Money Worries

Unfortunately it is a fact of life that most of us will at one time or another have some kind of money problem. This is more the case at present, particularly for young people as they struggle with all the demands placed upon them.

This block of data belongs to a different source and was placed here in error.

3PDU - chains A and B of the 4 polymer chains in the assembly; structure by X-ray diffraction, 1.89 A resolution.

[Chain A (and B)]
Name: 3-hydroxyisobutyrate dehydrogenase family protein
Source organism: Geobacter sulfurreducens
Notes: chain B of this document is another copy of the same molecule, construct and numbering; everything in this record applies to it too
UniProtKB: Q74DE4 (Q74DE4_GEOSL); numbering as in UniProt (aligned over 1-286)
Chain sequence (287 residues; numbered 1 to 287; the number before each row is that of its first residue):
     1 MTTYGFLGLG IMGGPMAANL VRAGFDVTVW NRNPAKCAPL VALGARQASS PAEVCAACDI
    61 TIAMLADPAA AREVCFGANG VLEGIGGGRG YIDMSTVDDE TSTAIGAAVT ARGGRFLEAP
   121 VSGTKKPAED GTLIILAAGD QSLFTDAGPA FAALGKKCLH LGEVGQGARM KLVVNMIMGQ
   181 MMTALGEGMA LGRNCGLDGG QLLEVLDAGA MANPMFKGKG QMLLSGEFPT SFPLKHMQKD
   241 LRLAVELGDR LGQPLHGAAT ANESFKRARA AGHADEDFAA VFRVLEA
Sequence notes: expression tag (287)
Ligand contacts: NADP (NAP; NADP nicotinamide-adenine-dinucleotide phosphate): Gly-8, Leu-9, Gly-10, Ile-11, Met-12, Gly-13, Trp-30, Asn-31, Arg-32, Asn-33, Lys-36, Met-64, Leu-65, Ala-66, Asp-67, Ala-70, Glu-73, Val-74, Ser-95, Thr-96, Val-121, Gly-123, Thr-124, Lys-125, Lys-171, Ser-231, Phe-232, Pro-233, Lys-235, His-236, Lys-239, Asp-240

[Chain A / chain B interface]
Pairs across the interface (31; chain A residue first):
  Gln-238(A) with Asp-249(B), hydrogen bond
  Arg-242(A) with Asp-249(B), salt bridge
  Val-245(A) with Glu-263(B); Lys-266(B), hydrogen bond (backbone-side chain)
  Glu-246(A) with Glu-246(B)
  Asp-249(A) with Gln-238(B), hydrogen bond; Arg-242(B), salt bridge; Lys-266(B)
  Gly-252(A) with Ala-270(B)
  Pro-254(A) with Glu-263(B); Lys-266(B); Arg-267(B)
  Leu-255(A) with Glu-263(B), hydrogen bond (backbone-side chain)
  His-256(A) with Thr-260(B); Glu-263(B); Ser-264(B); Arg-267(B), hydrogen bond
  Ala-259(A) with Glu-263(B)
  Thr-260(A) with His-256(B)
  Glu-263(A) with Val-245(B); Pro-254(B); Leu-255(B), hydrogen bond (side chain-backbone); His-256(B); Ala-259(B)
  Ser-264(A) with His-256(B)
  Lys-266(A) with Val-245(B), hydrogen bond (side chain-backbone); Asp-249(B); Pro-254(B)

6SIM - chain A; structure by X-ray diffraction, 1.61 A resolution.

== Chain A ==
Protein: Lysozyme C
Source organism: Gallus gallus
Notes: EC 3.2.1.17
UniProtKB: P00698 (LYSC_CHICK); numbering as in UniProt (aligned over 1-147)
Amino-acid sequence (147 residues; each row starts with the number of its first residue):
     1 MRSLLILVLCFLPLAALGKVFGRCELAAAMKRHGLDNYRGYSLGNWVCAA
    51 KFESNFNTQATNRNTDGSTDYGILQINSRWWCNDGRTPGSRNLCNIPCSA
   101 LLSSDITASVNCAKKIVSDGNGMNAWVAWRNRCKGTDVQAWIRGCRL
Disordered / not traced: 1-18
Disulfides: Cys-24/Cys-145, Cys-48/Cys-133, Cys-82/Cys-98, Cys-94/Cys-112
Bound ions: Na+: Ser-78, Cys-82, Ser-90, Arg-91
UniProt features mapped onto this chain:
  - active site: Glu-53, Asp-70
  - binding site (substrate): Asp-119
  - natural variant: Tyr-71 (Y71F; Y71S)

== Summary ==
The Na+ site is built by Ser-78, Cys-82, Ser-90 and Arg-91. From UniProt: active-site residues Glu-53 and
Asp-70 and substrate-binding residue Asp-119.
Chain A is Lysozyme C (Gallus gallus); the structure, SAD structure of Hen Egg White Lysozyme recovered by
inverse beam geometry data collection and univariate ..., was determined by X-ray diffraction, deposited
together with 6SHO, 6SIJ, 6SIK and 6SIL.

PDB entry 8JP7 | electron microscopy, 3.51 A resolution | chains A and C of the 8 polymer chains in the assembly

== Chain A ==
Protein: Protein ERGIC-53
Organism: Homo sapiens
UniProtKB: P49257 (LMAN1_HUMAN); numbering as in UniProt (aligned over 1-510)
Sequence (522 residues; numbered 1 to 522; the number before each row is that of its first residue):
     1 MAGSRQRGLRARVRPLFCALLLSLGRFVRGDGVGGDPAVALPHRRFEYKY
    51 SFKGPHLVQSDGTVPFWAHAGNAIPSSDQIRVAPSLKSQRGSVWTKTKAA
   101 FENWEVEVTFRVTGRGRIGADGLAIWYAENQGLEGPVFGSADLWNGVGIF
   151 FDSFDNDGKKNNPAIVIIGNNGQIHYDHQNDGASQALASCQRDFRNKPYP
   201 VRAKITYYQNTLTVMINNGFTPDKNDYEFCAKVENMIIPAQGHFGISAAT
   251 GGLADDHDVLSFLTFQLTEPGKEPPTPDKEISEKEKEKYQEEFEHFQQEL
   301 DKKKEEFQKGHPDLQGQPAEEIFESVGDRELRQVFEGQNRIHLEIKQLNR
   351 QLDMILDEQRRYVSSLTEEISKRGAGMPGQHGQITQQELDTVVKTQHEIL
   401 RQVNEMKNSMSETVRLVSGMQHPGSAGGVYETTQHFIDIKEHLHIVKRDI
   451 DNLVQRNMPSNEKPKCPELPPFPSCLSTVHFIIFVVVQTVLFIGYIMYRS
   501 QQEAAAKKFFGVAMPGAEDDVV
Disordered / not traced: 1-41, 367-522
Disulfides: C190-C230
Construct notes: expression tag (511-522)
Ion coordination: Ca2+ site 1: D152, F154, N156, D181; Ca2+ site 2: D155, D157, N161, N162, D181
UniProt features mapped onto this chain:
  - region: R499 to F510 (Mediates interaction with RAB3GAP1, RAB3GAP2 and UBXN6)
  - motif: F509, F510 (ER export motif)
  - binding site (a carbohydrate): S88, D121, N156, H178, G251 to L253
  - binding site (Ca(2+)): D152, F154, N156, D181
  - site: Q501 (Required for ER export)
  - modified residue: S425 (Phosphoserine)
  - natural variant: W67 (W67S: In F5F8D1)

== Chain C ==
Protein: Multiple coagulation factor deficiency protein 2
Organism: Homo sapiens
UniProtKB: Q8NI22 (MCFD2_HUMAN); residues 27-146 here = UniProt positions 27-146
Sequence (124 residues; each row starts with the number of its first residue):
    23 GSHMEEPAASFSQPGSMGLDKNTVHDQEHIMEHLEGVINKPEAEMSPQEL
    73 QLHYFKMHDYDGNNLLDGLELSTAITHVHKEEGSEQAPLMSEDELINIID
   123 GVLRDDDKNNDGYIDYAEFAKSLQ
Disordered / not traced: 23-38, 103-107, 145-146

The good news is there is always something that can be done and it’s important you tackle these issues quickly, rather than burying your head in the sand and hoping they will go away. We took a look at just a few of the examples of money worries people are dealing with and what can be done to help. We’re going to be talking about money worries and spotting the symptoms of debt all this week, so don’t forget to visit our blog every day and to follow us on Facebook and Twitter. Protect against income shocks When Zoe called the Money Advice Line, things had really started to go wrong for her through no fault of her own. She had significant debts of over £20,000 in the form of a mortgage, loan and credit cards, but she was comfortably making the repayments while working in IT. Unfortunately, the company she worked for was in trouble and she was going to be made redundant at the end of the month. Being in her late 40s, Zoe was very worried finding a new job would not be very easy. This had suddenly put a huge strain on her finances and she wasn’t sure how she was going to cope. Our team were able to direct her to StepChange who would be able to help with the money she owed and Turn2Us to discover what benefits she might be entitled to. Everything you need to know about redundancy pay Keep being offered credit Sometimes financial troubles have a much deeper root, and this was the case with Sam. Years of gambling addiction and alcoholism had left him unemployed and thousands of pounds in debt. The problem was, despite already owing a lot of money and barely even making minimum repayments on what he owed, Sam was constantly being offered increased credit limits and new cards. Find free debt advice near you Minimum repayment trap Credit cards can be a very useful thing to have in your wallet. But they can also cause serious problems if they’re not managed properly. This was exactly the situation facing Oliver. He had bought a home with his pregnant wife and, in the absence of any other money, used his credit card to pay for some renovations before the baby arrived. Unfortunately, he could only afford to make the minimum repayments on the card, which meant the balance was never going down. The family were up-to-date on the rest of their bills, including council tax and mortgage. But despite everything else going fine, this one financial problem was causing them a lot of worries. Our team recommended they talk to their bank to see if they could restructure the payments. How to prioritise paying off your credit card Tackle debts before they get too bad We are always telling people the best thing to do is tackle your debts head-on before they get out of control – and we’re really pleased when people take this advice. Ruth was struggling with a £1,000 overdraft, which she was using up every month, and about £2,000 on credit cards. Things had ended up in this situation because she had an injury which kept her off work for a month. The good news was she decided to tackle the problem early and, with our help, was put in touch with StepChange who were able to help her budget for her debts, before they got out of hand. Along with pointing Sam in the direction of StepChange, our team also introduced him to our debt advice locator, which helped him find the help he needed close to home and for free. Discover how to prioritise your debts Rent shortfalls Money worries are scary, but never more so than when they threaten the roof over your head. Patrick had recently moved to another city for a new job. But he was then hit with a few unexpected bills several weeks before payday and he couldn’t afford to pay his rent. This was causing him considerable stress as not only could he be about to lose his home, but it was also threatening his new job. He had looked into a loan to cover the shortfall, but without savings or a guarantor, he was struggling to get one. The only thing on offer was a payday loan, but he was understandably unwilling to go down this route. We advised he got in touch with StepChange, who would be best able to advise him on his options to deal with this.